Common Humanity – involves recognizing that suffering and personal inadequacy is part of the shared human experience – something that we all go through rather than being something that happens to “me” alone. It opens the possibility that we place our suffering into a larger context that connects relates our suffering to others. It is “not” self-pity where we get so caught up in our personal inadequacies that we forget that others have difficulties and problems as well. This level of self-indulgence can lead to a deep sense of isolation as if “we” were the only ones suffering or making mistakes or having regrets.
Mindfulness requires us to take a more balanced approach towards our negative voices that triggers painful emotions. Through mindful practices, we can be in a more receptive state that places our situation into a much larger perspective. It allows us to have a more evenly-toned stance from our willingness to observe our negative thoughts with more openness and clarity. Dr. Neff says we cannot ignore our pain and feel compassion for it at the same time. Mindfulness does require that we not be “over-identified” with thoughts and feelings, so that we are caught up and swept away by our too-easily triggered negativity.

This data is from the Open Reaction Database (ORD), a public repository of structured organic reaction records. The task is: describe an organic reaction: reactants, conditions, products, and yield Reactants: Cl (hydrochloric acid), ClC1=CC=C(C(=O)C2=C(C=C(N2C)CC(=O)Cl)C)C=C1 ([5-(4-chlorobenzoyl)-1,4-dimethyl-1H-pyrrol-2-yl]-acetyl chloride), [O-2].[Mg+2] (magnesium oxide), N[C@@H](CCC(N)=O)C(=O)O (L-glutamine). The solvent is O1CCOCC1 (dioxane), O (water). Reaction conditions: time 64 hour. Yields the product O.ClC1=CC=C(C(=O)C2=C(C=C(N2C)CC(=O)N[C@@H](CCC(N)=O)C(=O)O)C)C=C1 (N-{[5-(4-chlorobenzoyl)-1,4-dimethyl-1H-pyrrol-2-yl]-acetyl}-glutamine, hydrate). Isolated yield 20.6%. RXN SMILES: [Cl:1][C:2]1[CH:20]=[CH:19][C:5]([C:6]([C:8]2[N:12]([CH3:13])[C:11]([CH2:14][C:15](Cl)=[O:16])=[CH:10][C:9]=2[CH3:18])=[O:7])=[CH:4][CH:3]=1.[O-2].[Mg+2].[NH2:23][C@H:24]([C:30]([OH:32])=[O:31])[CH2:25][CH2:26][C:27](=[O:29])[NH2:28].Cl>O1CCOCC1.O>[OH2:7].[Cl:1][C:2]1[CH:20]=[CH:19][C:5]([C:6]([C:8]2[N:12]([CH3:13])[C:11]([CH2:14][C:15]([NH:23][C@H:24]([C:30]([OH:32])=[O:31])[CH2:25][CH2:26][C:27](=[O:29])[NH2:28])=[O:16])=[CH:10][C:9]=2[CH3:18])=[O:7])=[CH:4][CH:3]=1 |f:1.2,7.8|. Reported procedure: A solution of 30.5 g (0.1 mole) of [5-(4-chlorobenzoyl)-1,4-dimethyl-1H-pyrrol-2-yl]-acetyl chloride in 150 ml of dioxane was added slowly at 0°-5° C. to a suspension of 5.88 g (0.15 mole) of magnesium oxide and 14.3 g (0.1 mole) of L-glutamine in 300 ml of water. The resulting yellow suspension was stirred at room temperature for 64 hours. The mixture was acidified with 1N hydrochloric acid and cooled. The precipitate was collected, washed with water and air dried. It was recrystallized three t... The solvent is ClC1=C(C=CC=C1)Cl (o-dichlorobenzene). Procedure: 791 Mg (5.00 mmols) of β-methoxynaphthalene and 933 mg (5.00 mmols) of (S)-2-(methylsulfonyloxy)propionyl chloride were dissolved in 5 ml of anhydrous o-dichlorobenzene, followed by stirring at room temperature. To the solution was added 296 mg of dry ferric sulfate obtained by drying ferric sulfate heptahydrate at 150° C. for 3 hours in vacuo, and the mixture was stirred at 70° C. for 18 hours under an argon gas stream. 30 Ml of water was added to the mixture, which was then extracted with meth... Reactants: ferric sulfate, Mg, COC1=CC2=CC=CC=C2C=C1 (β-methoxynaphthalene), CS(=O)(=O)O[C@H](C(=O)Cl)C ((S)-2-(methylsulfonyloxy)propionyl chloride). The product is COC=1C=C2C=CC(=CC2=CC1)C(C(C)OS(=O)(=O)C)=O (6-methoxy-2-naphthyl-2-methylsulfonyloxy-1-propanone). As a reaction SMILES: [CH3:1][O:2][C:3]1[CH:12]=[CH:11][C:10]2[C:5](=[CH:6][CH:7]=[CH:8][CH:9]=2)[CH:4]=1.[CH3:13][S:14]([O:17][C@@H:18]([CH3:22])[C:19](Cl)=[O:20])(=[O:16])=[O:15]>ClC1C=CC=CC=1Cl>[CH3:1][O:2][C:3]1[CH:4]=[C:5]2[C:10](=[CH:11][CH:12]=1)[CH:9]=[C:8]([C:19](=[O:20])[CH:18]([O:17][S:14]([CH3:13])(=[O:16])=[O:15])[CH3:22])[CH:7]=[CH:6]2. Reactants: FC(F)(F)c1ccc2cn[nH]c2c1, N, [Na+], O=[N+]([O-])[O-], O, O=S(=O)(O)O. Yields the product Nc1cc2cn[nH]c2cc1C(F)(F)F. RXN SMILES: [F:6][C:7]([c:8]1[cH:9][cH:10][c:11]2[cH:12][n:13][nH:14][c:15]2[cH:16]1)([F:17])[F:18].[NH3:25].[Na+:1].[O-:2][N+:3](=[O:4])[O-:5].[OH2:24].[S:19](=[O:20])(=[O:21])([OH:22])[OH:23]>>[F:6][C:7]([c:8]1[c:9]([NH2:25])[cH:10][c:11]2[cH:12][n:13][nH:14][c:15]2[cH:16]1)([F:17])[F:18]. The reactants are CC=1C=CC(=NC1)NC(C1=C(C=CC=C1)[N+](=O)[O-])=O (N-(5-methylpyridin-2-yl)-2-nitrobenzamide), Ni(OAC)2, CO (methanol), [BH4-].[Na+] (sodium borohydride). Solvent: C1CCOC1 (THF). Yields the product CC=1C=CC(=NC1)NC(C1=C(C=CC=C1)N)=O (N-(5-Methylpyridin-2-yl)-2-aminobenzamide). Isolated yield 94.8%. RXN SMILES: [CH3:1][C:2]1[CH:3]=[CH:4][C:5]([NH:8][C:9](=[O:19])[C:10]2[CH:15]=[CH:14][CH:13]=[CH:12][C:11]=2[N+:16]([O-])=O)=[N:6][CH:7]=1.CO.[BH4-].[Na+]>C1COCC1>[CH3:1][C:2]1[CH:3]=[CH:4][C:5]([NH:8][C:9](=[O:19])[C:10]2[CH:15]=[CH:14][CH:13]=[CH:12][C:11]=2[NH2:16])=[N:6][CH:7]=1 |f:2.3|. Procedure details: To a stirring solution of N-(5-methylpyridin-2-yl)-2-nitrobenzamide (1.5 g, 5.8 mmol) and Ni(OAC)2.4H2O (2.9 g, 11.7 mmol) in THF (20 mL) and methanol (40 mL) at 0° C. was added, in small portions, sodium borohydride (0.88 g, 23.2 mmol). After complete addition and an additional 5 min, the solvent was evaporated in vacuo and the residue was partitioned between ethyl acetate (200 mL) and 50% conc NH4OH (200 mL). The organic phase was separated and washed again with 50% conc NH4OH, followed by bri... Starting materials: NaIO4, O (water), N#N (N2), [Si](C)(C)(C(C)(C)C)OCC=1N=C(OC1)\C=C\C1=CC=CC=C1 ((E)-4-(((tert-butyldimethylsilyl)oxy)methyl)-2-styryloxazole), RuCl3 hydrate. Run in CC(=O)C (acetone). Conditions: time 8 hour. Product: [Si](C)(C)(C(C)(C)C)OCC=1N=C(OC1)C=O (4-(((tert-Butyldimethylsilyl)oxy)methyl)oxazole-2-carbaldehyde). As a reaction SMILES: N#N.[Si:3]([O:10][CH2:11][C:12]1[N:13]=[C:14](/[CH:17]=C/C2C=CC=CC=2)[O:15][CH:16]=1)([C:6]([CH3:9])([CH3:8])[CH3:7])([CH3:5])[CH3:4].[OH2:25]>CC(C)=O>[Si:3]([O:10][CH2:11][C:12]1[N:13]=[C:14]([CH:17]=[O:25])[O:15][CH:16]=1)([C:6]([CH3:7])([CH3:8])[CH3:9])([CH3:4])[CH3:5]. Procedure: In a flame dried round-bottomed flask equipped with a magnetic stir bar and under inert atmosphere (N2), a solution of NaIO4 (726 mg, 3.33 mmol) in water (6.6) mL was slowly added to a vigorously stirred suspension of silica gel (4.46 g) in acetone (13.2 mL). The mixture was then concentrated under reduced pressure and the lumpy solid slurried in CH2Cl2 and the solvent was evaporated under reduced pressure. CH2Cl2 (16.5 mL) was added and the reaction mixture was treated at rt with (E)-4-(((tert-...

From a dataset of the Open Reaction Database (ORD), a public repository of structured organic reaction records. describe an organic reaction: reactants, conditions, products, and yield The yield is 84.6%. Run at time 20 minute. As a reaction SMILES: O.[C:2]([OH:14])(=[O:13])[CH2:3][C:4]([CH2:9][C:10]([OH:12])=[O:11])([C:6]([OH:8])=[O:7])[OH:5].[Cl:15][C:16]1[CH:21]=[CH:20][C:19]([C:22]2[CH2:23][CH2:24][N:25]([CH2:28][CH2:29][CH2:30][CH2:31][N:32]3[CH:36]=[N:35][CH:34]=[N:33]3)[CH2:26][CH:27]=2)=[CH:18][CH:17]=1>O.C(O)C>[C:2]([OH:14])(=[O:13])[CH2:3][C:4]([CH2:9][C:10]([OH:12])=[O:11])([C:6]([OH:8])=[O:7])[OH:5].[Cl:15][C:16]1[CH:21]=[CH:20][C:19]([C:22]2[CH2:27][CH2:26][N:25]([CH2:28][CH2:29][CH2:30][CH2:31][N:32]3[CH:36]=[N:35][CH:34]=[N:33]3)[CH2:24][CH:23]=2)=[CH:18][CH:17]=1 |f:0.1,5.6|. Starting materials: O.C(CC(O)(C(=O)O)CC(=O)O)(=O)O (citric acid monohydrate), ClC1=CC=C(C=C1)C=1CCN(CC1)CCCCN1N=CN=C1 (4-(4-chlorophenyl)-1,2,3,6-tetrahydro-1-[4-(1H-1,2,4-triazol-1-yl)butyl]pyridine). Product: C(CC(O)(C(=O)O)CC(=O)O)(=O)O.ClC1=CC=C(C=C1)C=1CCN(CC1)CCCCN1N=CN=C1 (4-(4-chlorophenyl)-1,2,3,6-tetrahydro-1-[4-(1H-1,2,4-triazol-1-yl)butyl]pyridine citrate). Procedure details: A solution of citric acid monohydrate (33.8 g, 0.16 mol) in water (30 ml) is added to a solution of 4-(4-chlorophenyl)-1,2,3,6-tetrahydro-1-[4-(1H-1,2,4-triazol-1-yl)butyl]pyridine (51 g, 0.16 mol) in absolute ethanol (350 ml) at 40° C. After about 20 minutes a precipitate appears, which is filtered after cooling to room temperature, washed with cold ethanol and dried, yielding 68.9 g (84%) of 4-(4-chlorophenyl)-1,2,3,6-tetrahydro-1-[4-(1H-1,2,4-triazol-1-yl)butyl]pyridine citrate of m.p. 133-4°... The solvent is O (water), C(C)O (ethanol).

Here is a link to a YouTube of Kristen describing the three areas of self-compassion and her research that led to her findings.
If I would consider where on the continuum I might place myself in each of these three areas, I am not happy that I’d say my “X’s” would be closer to what self-compassion would NOT be than what it is.
The areas to work on most would be to reduce self-judgements I have about my “performance”. I realize I expect so much more out of me that what might be reasonable or even justifiable in certain circumstances. At times I also realize I’m sabotaging time for what really matters to me. I see I need help in being more self-compassionate!
And I know I tend to over-identify with negative vs positive emotions, or even just to be able to notice the emotions without identifying with any of them. I have much work to do!
How about you? How do you relate to Mary Oliver’s invitation that the world offers itself to your imagination? Where us your place in the family of things? I’d love to hear how you might place yourself in these three areas and ideas on how you might improve in being kind to yourself! Let’s ELM Self-Kindness!
I invite you to share a story or episode that helped you be kind towards others and/or yourself.
What do you think about this poem, what does it say to you? What surprised you? How has kindness shaped your life? Do you have ideas for how our society can increase kindness in ourselves and others? Have you been involved in programs that teach kindness?
Help SHE’s IT Kindness ELM grow with your engagement, learning and motivation.
VP Life Transformation Partners